quaint me with their wants and necessities.”

Cresus represented to him, that by continual I am the Lord, and there is none else,

largesses, he would at length make himself poor, I girded thee, though thou hast not known me!' whereas he might have amassed infinite trea

Isa. xlv.5. sures, and have been the richest prince in the " In estimating the effect which this prophecy, world. “ And to what sum,” replied Cyrus,“ do regarded as a whole, was calculated to produce you think those treasures might have amounted ?" upon a mind which appears to have been emi-Crosus named a sum ; upon, which Cyrus caused nently candid and open to conviction, we must it to be signified to the lords of his court that he recollect that Daniel, who probably directed his was in want of money, and a larger sum was attention to this grand prediction, would not fail brought than Cræsus mentioned. Look," said to enforce and explain those declarations con- Cyrus, “ here are my treasures; the chests I cerning God which it contains.”

keep my riches in are the hearts and affections Cyrus may justly be considered as the wisest of my subjects.” conqueror, and the most accomplished prince The care of Cyrus over his people was very mentioned in profane history. Of his wisdom remarkable.“ A prince,” said he to his courtiers, there are many examples given; none of which, 'ought to consider himself as a shepherd, and perhaps, shine more conspicuously than the fol- to have the same vigilance, care, and goodness. lowing. Herodotus says, that when he succeeded It is his duty to watch, that his people may live to the Median crown, he was thus addressed by a in safety and quiet; to burden himself with deputation of the Persians :

anxieties and cares, that they may be exempt “ Since God has given dominion to the Per- from them; to choose whatever is salutary for sians, and the sovereignty of brave men to you, them, and remove what is hurtful and prejupermit us to remove from our scanty and rugged dicial; to place his delight in seeing them incountry of Persia, and to occupy a better. There crease and multiply; and valiantly expose his are many such in our vicinity, and many further own person in their defence and protection. off. If we occupy one of these, we shall be more This," he adds, “is the natural idea, and the highly respected by the world ; and it is but just image of a good king. It is reasonable, at reasonable that rulers should act in this manner. the same time, that his subjects should render And when, indeed, will a fairer opportunity offer him all the service he stands in need of; but it than now, that we rule many nations, and all is still more reasonable, that he should labour to Asia ?”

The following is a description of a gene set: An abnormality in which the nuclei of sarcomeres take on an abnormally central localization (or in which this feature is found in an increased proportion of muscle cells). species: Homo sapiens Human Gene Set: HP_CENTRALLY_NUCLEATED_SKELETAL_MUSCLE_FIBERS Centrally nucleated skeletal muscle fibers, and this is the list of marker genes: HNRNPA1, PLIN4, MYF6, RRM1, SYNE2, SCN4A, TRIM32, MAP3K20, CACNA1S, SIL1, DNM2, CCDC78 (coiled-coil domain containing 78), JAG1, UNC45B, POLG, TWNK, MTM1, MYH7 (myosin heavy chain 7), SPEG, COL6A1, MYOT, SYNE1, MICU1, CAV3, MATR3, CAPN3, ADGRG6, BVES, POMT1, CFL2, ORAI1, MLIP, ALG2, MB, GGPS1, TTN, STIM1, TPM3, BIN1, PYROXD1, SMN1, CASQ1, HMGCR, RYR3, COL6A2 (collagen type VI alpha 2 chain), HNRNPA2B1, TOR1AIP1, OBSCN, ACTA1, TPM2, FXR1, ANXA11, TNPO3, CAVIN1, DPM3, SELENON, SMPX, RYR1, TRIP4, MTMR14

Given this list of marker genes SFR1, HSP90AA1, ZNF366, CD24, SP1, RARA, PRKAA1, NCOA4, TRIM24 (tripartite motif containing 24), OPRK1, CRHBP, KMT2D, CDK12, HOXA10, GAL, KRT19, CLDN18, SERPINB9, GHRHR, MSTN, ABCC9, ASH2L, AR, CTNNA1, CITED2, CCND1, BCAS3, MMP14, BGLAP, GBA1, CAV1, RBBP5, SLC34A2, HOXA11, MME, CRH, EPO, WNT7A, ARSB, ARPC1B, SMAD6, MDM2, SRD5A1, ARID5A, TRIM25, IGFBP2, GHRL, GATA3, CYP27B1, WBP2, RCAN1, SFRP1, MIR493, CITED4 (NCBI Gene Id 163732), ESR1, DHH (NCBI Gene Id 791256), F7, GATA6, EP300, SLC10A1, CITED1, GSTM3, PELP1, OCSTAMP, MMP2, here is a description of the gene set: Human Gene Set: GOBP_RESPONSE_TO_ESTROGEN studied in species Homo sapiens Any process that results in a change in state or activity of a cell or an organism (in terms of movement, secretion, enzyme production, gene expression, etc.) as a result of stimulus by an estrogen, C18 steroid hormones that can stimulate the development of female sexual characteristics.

make them happy; because it is for that very Cyrus, having heard their speech, though he end that he is their king, as much as it is approved not of it, desired them to do so : but to the end and office of a shepherd to take care be warned them, at the same time, to prepare of his flock.” themselves no longer to rule, but to be ruled ; for It may be observed, that it is somewhat rethat fertile countries naturally produced effemi- markable, that Xenophon represents Cyrus as Date men; that it was not usual for the same soil comparing kings, and himself in particular, to to bear both admirable fruit and warlike men. shepherds, seeing that it is the very character

The Persians, therefore, acquiescing, quitted | which Scripture gives to this prince.